With my host I visited a public school in a village named Boyase ( meaning under a rock) at the bottom of a ridged valley in the midst of one of Kumasi’ impressive rainforests. Here, I came to see the difference in the standard of education and educational access between urban and rural schools, and to see first hand how poverty can rob a child of his/her opportunity to receive a basic education. I decided to spend the rest of my time in this village with my host, and having found out what was most urgently needed from school staff I called on my family and friends for donations, in the hopes of making some basic improvements in the school. Within 3 days we had raised enough money to cement a classroom floor, order enough tables and chairs to get every student seated, provide 5 computers for a computer lab and build toilets for the school.

The rest of my time I spent with my host co-ordinating this small project we had begun, pricing and purchasing materials and travelling back and forth between Kumasi and the village. I had the privilege of working closely with locals in the area and the encouragement and support offered from them at every step of the way meant I also got to see the works completed before I left.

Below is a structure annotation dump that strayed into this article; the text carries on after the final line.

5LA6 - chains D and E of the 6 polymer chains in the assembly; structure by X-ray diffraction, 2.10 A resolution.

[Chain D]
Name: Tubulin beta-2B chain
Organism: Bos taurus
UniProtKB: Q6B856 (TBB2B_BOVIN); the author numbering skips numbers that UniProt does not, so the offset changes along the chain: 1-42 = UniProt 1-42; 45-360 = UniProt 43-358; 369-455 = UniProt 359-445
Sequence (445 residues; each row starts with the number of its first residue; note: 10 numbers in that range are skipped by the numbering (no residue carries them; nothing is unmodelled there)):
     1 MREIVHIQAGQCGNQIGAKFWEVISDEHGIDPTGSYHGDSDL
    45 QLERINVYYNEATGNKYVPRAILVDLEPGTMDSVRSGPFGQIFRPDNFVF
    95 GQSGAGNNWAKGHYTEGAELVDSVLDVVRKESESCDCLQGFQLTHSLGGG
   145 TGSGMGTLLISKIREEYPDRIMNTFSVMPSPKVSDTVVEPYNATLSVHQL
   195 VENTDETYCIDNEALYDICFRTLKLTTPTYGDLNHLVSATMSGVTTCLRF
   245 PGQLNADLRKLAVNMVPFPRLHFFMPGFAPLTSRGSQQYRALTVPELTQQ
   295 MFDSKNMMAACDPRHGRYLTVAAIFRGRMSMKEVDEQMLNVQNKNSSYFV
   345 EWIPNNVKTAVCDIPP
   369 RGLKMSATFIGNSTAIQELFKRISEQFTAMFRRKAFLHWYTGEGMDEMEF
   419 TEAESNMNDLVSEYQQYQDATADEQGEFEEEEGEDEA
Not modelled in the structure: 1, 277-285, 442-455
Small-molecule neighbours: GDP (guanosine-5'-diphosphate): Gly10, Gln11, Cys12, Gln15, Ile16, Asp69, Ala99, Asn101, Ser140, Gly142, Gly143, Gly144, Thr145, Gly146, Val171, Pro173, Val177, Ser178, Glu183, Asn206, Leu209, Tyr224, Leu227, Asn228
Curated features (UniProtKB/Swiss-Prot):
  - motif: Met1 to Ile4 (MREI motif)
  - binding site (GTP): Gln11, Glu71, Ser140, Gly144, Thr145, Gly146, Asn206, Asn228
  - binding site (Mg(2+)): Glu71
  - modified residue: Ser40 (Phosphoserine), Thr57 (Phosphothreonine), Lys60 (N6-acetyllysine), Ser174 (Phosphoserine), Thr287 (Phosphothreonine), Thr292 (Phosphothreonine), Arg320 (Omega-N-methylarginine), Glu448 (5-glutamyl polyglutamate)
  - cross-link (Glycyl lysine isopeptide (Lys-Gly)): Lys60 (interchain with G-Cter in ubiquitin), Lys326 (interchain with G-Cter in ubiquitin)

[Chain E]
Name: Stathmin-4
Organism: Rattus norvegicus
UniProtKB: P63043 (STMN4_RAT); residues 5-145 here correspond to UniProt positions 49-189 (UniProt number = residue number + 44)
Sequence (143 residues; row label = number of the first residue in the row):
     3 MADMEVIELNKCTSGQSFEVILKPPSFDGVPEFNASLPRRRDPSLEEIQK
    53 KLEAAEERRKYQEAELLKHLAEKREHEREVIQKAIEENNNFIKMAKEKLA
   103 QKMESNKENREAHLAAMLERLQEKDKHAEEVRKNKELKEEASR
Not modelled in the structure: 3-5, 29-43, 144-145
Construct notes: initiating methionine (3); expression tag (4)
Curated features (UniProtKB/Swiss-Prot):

Leaving Ghana, I had the feeling that this was not the end of my project but the laying of roots for a hopefully much more long-term relationship between this small rural community and international solidarity workers and volunteers. It is a relationship that I hope will continue to grow and to offer opportunities to many more volunteers like myself to lend some support and in return gain a wealth of knowledge and experience that will leave them more engaged, inspired and more conscious individuals upon their return. Volunteers will have a chance to be part of a close knit community group and will experience what it is to truly live collectively and to show solidarity with a community that is grappling with poverty on a day to day level. And in the true sense of solidarity, they will see that the support they can give will be returned tenfold by the locals with their words, their actions and their companionship and the many​ unspoken lessons 

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+34 697 999 707

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TESTIMONIOS
  • Brona Walsh
    On the 10th of July this year I arrived in Ghana, West Africa to begin my 5 week volunteer project, volunteering in a public school in a small town close to Kumasi city. I had travelled to Ghana with the hopes of gaining an insight into the lives of local people, the culture and the ...
  • Sara Corrales
    Localización: Aflao, Ghana Cuando hay tanto sentimiento, es muy difícil encontrar palabras para describir una experiencia tan inolvidable. Sin duda alguna, la valoración de mi voluntariado es más que positiva. El 22 de diciembre, vísperas de nav...
  • María Lorenzo
    Sin lugar a ninguna duda, haber tomado la decisión de marchar a Ghana, concretamente a Aflao, para vivir esta experiencia de voluntariado, es algo de lo que me acordaré de ahora en adelante todos los días de mi vida, pues nunca dejaré de echarlo de meno...
  • KARINA RODRÍGUEZ
    Mi nombre es Karina, de Argentina. Estuve participando como voluntaria en un orfanato de Sudáfrica a través de SAPP NGO y la experiencia fue extraordinaria.  Estoy​ muy agradecida por haberme permitido vivir esta experiencia. Gracias por todo!!